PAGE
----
USF Libraries | Special & Digital Collections | Exhibits

African American Minstrel Performers

Home of Uncle Joe

Persley, George W. Home of Uncle Joe. Cincinnati: John Church & Co., c1876.

Unlike the majority of white blackface performers in the 1800s who were born in Northern cities prior to the Civil War, most African American blackface minstrel performers were born after the Civil War and in Southern cities. However, the differences between white and African American minstrel performers do not stop there. Although the age of urban industrialization brought great opportunity for whites in America, according to Karen Sotiropoulos, “for black Americans, the 1890s ushered in a decade of shrinking possibilities, and artists and activists alike desperately sought any avenue for advancement.” African American artists saw their chance for advancement and financial security on the minstrel stage. These artists migrated out of the South and traveled to the West and New York City and formed minstrel groups who advertised their authentic blackness as a selling point to Northern audiences.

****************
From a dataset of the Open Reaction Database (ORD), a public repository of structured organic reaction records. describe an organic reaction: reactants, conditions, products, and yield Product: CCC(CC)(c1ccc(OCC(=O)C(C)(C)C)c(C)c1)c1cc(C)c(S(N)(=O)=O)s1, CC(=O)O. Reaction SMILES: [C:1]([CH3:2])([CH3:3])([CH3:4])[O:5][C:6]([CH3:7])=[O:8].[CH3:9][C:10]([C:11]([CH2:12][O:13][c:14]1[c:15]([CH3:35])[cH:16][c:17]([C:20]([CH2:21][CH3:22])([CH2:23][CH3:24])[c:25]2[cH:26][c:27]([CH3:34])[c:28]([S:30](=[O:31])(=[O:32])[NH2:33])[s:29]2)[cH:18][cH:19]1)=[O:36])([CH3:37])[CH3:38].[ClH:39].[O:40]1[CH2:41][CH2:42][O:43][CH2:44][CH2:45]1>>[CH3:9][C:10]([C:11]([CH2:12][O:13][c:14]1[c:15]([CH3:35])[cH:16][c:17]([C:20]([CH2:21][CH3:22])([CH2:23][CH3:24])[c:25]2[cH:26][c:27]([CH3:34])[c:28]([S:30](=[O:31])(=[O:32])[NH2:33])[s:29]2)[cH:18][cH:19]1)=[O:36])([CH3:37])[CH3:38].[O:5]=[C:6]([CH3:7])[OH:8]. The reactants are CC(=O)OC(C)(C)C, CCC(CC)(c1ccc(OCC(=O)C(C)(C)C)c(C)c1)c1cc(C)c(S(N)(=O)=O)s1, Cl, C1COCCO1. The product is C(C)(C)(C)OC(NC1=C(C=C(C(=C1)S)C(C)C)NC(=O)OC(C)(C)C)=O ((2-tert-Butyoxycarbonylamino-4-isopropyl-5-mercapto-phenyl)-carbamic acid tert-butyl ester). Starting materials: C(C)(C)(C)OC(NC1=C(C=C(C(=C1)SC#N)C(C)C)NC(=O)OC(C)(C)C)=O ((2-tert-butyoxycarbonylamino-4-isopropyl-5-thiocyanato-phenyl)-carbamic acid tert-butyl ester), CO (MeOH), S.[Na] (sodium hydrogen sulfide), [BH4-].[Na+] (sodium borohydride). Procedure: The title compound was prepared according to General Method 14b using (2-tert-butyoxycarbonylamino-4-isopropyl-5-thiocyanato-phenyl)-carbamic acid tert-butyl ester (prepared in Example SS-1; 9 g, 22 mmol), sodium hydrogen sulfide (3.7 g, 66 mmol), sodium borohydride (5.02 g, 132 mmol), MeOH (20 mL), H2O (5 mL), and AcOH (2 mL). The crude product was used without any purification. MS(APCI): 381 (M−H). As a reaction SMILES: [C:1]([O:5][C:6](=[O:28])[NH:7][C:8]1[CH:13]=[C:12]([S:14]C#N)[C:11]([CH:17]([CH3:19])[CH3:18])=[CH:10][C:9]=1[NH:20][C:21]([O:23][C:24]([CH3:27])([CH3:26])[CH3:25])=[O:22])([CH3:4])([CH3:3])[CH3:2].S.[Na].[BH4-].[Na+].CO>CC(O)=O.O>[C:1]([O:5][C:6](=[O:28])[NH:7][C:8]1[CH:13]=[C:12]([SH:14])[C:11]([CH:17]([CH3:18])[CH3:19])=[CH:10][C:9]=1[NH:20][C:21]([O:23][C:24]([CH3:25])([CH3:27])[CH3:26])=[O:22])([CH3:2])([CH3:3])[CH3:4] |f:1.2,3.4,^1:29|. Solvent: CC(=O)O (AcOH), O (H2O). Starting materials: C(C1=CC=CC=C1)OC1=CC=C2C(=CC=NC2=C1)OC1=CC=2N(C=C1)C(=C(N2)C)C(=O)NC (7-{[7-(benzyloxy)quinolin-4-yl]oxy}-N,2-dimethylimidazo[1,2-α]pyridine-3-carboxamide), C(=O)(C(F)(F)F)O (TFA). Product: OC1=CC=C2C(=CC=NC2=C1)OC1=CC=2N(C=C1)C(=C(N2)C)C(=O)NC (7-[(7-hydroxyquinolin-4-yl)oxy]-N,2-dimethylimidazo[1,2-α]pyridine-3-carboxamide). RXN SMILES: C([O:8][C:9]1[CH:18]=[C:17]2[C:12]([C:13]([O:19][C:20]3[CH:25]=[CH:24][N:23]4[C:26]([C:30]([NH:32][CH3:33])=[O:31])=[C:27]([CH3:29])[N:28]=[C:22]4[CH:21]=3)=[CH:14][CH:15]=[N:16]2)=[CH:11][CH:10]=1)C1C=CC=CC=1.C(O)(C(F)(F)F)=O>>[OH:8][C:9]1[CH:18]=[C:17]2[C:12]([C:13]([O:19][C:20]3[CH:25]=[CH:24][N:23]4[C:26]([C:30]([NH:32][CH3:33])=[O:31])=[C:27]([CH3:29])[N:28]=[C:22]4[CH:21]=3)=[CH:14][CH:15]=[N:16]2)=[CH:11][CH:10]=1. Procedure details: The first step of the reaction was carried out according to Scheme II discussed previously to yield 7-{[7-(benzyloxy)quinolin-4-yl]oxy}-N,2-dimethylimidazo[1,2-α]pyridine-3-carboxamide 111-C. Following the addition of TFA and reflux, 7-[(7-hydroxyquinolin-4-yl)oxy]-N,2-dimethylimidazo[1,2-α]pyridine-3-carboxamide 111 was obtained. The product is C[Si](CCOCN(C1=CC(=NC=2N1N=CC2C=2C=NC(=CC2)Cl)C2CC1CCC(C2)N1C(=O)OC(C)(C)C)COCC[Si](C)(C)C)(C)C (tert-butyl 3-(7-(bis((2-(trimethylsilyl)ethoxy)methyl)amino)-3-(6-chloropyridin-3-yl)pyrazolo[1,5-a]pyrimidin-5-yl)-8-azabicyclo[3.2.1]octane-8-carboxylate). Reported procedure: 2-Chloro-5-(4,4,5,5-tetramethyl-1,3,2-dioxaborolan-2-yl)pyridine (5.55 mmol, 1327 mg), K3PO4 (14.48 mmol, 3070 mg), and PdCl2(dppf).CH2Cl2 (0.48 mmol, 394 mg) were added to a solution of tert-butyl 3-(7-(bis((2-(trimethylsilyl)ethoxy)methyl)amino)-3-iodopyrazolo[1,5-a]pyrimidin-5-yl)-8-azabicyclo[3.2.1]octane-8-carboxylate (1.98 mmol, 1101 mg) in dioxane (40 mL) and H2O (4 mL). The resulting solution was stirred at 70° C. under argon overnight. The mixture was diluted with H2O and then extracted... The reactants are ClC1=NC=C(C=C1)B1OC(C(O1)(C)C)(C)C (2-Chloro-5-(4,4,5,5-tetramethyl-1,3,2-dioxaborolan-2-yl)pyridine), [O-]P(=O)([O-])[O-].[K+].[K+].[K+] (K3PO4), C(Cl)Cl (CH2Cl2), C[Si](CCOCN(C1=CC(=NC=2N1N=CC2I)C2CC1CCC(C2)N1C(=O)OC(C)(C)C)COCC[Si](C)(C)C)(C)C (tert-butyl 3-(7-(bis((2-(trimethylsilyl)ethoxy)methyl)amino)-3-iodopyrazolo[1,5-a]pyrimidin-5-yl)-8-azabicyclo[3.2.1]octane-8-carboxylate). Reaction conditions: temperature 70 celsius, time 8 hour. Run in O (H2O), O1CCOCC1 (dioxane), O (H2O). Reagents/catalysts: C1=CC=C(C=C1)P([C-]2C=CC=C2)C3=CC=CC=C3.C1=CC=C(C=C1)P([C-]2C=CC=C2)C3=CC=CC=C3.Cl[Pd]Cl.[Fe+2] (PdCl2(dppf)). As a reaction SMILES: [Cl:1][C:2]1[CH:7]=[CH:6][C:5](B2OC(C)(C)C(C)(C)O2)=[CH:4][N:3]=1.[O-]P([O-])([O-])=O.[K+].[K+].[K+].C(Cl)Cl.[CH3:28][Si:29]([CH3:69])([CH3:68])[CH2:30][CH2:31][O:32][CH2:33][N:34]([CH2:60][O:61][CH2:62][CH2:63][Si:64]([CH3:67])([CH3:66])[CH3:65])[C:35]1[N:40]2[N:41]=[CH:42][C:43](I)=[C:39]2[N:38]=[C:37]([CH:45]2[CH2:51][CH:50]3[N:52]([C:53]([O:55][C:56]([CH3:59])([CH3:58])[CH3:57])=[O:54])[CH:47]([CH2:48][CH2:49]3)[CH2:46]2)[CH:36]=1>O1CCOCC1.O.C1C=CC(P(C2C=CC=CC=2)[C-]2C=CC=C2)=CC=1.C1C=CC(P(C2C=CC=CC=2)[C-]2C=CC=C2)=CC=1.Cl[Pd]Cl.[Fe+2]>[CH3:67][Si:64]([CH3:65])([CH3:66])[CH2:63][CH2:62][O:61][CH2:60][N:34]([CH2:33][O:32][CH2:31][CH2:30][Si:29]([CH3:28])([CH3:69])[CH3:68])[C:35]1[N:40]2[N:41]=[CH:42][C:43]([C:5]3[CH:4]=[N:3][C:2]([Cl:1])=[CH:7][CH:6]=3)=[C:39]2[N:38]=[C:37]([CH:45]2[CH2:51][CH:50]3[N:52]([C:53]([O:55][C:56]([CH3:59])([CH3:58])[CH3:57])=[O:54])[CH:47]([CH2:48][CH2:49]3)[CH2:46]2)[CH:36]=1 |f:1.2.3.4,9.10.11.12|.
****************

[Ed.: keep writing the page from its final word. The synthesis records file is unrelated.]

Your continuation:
Like their white counterparts before them, they “blackened up,” sang, danced, and discussed provocative issues like sex in their shows. The structure of their performances and their removal of 19th century Victorian conventions was typical for all minstrel shows at the time. However, black minstrel performers felt the added responsibility to counter the stereotypes of black identity as laughable, primitive and overly sensual, leading them to develop a self-presentation on stage that balanced racist stereotypes and political commentary. African American blackface performers were also very aware of their off-stage public presentation and conducted themselves in a way to oppose the fictional representations of blacks they performed onstage. Their performances appealed to white audiences but also catered to the black middle class primarily because of the performers’ connection with activist organizations, publications and presentations. Black performers’ association with these groups and their popularization with white audiences allowed them to “transcend local vaudeville stages to bring their art to Broadway and beyond."